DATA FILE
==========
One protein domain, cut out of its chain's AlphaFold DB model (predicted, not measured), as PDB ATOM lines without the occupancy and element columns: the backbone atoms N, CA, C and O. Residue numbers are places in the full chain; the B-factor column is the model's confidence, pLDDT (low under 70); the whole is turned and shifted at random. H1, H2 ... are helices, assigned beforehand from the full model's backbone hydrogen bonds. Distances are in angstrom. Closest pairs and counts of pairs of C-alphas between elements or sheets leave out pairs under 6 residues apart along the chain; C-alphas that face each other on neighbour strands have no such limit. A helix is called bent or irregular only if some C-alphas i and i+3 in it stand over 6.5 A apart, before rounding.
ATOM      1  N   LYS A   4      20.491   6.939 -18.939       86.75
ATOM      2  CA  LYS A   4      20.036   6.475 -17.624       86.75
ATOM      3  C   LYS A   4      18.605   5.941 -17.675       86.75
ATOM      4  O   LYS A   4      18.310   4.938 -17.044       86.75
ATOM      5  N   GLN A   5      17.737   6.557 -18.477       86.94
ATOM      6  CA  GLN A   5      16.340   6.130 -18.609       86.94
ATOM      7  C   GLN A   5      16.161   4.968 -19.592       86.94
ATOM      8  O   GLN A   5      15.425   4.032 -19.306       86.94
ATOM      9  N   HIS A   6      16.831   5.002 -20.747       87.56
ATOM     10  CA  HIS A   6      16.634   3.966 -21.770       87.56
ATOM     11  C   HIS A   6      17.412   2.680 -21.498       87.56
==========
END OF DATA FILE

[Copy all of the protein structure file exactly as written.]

One protein domain, cut out of its chain's AlphaFold DB model (predicted, not measured), as PDB ATOM lines without the occupancy and element columns: the backbone atoms N, CA, C and O. Residue numbers are places in the full chain; the B-factor column is the model's confidence, pLDDT (low under 70); the whole is turned and shifted at random. H1, H2 ... are helices, assigned beforehand from the full model's backbone hydrogen bonds. Distances are in angstrom. Closest pairs and counts of pairs of C-alphas between elements or sheets leave out pairs under 6 residues apart along the chain; C-alphas that face each other on neighbour strands have no such limit. A helix is called bent or irregular only if some C-alphas i and i+3 in it stand over 6.5 A apart, before rounding.
ATOM      1  N   LYS A   4      20.491   6.939 -18.939       86.75
ATOM      2  CA  LYS A   4      20.036   6.475 -17.624       86.75
ATOM      3  C   LYS A   4      18.605   5.941 -17.675       86.75
ATOM      4  O   LYS A   4      18.310   4.938 -17.044       86.75
ATOM      5  N   GLN A   5      17.737   6.557 -18.477       86.94
ATOM      6  CA  GLN A   5      16.340   6.130 -18.609       86.94
ATOM      7  C   GLN A   5      16.161   4.968 -19.592       86.94
ATOM      8  O   GLN A   5      15.425   4.032 -19.306       86.94
ATOM      9  N   HIS A   6      16.831   5.002 -20.747       87.56
ATOM     10  CA  HIS A   6      16.634   3.966 -21.770       87.56
ATOM     11  C   HIS A   6      17.412   2.680 -21.498       87.56